children on a dirt road. They are smiling

There is no Ministry of Children and Youth, apparently children fall under the Ministry of Women which stands vulnerable too. 

Not all women are maternal and the complexity of issues that women have in relationships and society is overwhelming.  Women have had to depend on men for money and take on the stereotypical role of the breadwinner for many ages.  This left women to be uneducated and unable to support themselves or their families.  Men were known to have 2 families and many mistresses and if a man decided to leave a wife or child, she could only depend on the community or family for help (and they might shun her too).  Many times if a women met another man and he asked to get rid of that child from her previous relationship, she would.  Women have just recently been invited to attend universities and more women now than ever run their own business’.  Also, a regulation has been passed in 2010 stating that domestic violence is against the law.  However, when I asked my Program Manager if we ought to advocate for a Ministry of Children & Youth he said there was no point because no one listens to the law and its legislations.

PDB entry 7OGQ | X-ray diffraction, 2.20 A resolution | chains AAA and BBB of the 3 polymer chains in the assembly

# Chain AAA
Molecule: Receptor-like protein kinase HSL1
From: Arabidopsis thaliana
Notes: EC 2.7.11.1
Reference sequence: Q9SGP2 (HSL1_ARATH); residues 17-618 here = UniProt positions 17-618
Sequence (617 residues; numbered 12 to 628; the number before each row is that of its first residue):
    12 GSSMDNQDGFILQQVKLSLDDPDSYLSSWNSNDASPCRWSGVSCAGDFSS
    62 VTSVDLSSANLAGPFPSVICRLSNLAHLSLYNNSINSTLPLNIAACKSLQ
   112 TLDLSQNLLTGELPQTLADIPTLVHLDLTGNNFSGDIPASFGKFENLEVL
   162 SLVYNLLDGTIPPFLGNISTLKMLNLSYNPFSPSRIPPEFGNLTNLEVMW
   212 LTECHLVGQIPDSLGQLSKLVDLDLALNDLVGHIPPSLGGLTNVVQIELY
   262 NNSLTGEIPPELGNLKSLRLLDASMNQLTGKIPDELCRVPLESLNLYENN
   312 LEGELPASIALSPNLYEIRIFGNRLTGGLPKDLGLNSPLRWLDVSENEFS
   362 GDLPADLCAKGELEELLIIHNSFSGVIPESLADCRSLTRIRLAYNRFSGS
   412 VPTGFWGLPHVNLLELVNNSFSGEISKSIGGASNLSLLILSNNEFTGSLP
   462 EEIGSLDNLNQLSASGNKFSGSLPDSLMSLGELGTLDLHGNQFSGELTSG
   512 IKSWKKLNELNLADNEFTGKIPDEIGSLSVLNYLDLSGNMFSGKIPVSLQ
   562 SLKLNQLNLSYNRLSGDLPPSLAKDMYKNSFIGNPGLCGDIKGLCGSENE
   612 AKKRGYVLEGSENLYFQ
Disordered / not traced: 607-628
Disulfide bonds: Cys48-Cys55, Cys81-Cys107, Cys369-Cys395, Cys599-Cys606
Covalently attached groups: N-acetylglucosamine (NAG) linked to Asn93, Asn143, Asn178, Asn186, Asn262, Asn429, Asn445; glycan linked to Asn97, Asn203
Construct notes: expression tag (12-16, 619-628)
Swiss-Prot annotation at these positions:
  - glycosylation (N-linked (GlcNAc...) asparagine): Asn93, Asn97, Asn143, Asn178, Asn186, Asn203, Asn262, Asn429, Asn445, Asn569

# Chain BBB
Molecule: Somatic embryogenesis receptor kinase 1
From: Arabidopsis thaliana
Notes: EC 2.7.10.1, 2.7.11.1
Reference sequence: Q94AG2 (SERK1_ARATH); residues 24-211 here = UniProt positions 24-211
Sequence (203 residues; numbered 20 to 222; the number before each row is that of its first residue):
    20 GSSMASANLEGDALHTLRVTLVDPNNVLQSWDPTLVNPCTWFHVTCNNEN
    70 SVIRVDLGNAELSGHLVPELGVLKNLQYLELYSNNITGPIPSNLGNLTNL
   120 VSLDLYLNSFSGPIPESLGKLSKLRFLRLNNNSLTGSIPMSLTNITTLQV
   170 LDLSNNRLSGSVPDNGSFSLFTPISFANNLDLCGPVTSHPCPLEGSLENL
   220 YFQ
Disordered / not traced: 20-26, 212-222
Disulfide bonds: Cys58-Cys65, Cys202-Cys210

Many people, seniors and adults with disabilities are left to fend from themselves and there is no wheelchair in site for miles.  One day I stared in bewilderment as a I saw an older women on her padded knees and a wrap on her back cross a very busy street towards the bus stop.  About 30 people were standing at this bus stop and no one helped her or asked if she needed help.